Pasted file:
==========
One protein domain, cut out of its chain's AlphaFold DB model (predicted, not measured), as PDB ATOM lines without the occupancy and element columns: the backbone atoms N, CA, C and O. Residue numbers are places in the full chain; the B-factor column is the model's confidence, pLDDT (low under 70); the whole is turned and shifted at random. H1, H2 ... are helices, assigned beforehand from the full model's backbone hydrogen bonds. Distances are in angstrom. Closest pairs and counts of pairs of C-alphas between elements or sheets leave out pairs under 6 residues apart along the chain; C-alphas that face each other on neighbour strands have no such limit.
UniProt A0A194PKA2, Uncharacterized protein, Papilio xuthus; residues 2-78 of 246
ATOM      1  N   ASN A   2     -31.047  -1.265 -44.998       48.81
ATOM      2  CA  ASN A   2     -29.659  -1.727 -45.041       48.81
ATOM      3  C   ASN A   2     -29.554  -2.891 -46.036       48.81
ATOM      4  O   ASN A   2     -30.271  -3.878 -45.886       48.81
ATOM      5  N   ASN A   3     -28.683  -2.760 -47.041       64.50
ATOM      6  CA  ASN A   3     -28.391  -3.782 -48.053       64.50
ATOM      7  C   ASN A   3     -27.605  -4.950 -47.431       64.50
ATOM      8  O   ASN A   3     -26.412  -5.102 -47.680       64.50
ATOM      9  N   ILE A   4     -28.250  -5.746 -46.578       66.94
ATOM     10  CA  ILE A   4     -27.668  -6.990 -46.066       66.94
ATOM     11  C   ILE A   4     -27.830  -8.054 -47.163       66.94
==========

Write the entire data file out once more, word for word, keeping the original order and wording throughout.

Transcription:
One protein domain, cut out of its chain's AlphaFold DB model (predicted, not measured), as PDB ATOM lines without the occupancy and element columns: the backbone atoms N, CA, C and O. Residue numbers are places in the full chain; the B-factor column is the model's confidence, pLDDT (low under 70); the whole is turned and shifted at random. H1, H2 ... are helices, assigned beforehand from the full model's backbone hydrogen bonds. Distances are in angstrom. Closest pairs and counts of pairs of C-alphas between elements or sheets leave out pairs under 6 residues apart along the chain; C-alphas that face each other on neighbour strands have no such limit.
UniProt A0A194PKA2, Uncharacterized protein, Papilio xuthus; residues 2-78 of 246
ATOM      1  N   ASN A   2     -31.047  -1.265 -44.998       48.81
ATOM      2  CA  ASN A   2     -29.659  -1.727 -45.041       48.81
ATOM      3  C   ASN A   2     -29.554  -2.891 -46.036       48.81
ATOM      4  O   ASN A   2     -30.271  -3.878 -45.886       48.81
ATOM      5  N   ASN A   3     -28.683  -2.760 -47.041       64.50
ATOM      6  CA  ASN A   3     -28.391  -3.782 -48.053       64.50
ATOM      7  C   ASN A   3     -27.605  -4.950 -47.431       64.50
ATOM      8  O   ASN A   3     -26.412  -5.102 -47.680       64.50
ATOM      9  N   ILE A   4     -28.250  -5.746 -46.578       66.94
ATOM     10  CA  ILE A   4     -27.668  -6.990 -46.066       66.94
ATOM     11  C   ILE A   4     -27.830  -8.054 -47.163       66.94